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Tuples

Python tuples are a data structure that store an ordered sequence of values. Tuples are immutable. This means you cannot change the values in a tuple. Tuples are defined with parenthesis.

Tuples are a core data structure in Python. They let you store an ordered sequence of items. For example, you may use a tuple to store a list of employee names. You could use a tuple to store a list of ice cream flavors stocked at an ice cream shop.

A tuple is a comma-separated sequence of items. This sequence is surrounded by parenthesis (()). Let’s create a tuple:


# Creating a tuple
ice_cream_flavors = ('Chocolate', 'Vanilla', 'Mint', 'Strawberry', 'Choc-Chip')

When we print our tuple to the console using the print()function, we will see the tuple that we originally declared. The values in our tuple are separated by commas:

print(ice_cream_flavors)
('Chocolate', 'Vanilla', 'Mint', 'Strawberry', 'Choc-Chip')

Each item in a tuple has a unique index value, starting with zero. Index values continue in increments of one. You can access an individual item in a tuple by referencing the item’s index value.

#we can access a single element individually. 
#The following code allows us to get the item at the index value 3:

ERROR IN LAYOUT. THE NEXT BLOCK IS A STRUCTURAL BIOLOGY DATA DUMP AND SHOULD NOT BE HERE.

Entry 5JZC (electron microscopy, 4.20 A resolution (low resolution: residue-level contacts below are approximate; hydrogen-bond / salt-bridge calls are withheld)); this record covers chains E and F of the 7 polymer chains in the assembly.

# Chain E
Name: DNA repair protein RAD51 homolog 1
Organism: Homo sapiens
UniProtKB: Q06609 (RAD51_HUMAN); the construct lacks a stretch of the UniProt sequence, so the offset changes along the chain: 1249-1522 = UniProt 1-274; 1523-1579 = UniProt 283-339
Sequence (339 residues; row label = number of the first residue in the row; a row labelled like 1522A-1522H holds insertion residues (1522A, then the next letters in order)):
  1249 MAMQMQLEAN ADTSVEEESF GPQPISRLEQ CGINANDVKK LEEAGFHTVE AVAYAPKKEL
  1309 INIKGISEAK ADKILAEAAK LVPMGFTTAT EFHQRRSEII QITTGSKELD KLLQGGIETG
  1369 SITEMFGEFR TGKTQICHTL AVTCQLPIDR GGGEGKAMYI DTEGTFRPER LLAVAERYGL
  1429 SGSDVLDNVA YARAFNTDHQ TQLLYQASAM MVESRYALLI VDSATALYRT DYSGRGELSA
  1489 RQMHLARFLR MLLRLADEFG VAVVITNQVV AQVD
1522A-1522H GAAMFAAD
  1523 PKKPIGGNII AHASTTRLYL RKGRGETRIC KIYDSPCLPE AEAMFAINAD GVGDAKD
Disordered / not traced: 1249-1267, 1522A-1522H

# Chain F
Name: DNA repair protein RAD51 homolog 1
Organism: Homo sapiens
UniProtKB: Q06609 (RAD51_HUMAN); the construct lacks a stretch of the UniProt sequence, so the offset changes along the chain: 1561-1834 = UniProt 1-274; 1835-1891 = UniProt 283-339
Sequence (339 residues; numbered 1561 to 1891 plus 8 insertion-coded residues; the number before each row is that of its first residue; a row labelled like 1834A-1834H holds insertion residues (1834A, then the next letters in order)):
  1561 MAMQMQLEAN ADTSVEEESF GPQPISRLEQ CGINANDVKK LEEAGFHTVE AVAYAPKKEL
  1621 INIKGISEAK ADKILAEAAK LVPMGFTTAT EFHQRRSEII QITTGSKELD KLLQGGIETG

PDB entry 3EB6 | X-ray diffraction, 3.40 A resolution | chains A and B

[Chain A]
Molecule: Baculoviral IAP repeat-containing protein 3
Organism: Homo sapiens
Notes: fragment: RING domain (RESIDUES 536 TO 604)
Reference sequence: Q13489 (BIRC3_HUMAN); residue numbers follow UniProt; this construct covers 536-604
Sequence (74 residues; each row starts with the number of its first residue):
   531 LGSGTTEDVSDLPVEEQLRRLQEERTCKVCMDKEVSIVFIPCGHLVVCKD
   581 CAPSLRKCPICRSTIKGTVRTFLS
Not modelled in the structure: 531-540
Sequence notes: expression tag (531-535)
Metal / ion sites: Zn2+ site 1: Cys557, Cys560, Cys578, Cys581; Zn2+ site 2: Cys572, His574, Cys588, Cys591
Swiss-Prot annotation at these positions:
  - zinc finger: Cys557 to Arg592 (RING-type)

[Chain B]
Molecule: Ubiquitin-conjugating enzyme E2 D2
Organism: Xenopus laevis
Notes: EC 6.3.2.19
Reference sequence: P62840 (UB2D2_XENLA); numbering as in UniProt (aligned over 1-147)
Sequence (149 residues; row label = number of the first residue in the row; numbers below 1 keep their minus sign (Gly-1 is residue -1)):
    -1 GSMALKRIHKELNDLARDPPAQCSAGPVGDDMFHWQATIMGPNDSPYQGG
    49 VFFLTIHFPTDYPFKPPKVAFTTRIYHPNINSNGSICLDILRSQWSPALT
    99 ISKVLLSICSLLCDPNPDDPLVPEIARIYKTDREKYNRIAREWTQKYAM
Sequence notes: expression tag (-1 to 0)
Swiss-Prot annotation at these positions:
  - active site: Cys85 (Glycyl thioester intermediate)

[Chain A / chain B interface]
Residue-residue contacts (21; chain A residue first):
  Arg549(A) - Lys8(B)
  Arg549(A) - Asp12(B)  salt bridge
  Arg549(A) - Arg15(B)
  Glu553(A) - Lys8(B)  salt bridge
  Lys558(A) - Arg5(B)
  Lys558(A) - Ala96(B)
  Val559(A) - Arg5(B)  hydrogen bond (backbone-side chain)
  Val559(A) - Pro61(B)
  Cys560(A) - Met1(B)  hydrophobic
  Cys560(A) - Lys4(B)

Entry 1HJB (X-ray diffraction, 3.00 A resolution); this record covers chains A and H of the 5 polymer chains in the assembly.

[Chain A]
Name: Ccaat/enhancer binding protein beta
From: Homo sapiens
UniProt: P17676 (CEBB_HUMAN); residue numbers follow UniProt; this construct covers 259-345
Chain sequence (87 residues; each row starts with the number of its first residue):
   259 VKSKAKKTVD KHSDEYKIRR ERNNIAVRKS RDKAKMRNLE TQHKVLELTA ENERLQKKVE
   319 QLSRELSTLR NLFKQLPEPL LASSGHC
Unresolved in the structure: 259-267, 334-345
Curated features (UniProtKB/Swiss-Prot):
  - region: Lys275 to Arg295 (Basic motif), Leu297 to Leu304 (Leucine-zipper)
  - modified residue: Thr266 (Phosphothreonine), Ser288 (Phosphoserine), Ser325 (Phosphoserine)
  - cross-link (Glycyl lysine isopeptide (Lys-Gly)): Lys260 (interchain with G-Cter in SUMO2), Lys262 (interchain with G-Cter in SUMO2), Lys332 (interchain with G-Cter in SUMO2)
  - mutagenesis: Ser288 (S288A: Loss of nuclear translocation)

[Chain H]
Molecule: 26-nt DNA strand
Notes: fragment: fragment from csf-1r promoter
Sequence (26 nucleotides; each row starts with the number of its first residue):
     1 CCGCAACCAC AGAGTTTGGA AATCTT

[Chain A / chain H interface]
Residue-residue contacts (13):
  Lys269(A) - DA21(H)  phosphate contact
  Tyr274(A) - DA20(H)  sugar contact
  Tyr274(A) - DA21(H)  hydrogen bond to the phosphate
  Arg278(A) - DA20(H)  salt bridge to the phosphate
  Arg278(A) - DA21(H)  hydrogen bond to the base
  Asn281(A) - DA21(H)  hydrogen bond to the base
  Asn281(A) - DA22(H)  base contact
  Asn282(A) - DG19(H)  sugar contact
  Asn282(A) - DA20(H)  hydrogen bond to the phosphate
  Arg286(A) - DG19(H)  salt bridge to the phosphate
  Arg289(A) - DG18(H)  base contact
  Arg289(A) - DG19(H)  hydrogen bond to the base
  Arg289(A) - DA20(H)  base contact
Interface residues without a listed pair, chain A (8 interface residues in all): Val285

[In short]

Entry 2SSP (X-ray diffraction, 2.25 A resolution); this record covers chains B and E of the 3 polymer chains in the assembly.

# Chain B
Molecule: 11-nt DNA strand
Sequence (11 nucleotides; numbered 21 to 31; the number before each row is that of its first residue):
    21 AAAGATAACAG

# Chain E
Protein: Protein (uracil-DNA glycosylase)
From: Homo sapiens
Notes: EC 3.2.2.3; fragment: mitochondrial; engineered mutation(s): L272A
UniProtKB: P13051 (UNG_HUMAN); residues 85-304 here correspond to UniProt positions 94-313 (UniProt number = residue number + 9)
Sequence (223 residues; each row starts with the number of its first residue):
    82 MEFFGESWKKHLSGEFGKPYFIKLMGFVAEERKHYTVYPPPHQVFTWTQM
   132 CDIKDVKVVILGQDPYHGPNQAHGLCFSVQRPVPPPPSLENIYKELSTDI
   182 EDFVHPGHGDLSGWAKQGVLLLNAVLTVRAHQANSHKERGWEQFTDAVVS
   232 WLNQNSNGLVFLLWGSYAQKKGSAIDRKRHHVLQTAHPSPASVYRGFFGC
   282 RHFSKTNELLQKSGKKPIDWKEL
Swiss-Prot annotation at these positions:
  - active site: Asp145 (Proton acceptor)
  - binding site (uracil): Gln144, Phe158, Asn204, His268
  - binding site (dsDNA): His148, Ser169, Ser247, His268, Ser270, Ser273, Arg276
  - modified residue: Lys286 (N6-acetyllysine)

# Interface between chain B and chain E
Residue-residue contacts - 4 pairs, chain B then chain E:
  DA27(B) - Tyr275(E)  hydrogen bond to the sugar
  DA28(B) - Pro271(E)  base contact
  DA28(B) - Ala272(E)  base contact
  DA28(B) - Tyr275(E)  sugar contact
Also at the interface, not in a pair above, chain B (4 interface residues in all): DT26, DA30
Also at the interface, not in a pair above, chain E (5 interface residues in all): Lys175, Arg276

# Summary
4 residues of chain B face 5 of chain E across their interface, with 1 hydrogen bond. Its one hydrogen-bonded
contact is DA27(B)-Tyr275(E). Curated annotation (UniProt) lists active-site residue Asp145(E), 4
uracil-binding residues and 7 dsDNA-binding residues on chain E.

print(ice_cream_flavors[3])
out:Strawberry

Our code returns: Strawberry. Strawberry is the item whose index value is 3.

Each item in a tuple has a negative index value. These values let us count backward from the end of a tuple. They start at -1. Using a negative index number may be more convenient if you are working with a long list. This is because you can work backwards from the end of the list.

#If we wanted to get the value at the index position of -1, we could use the following code:
print(ice_cream_flavors[-1])
out: Choc-Chip

Tuple Slicing Similarly, if we want to get a range of items within our tuple, we can specify a range of indexes to retrieve. In order to do so, we need to specify where to start and end our range. We can use the following code to retrieve every item in the range of the 1 and 4 index values:


print(ice_cream_flavors[1:4])
out: ('Vanilla', 'Mint', 'Strawberry')

Our code returns: (‘Vanilla’, ‘Mint’, ‘Strawberry’)

In this example, our code returns every value with an index value between 1 and 4, exclusive of the last index value. Our code does not return Choc-Chip because Choc-Chip does not appear in the defined range.


Conclusion

The tuple data type is an immutable, ordered data type that allows you to store data in Python. Tuples are somewhat faster to use than lists in Python because they cannot be changed. As such, they’re useful if you need to store data that will not change.

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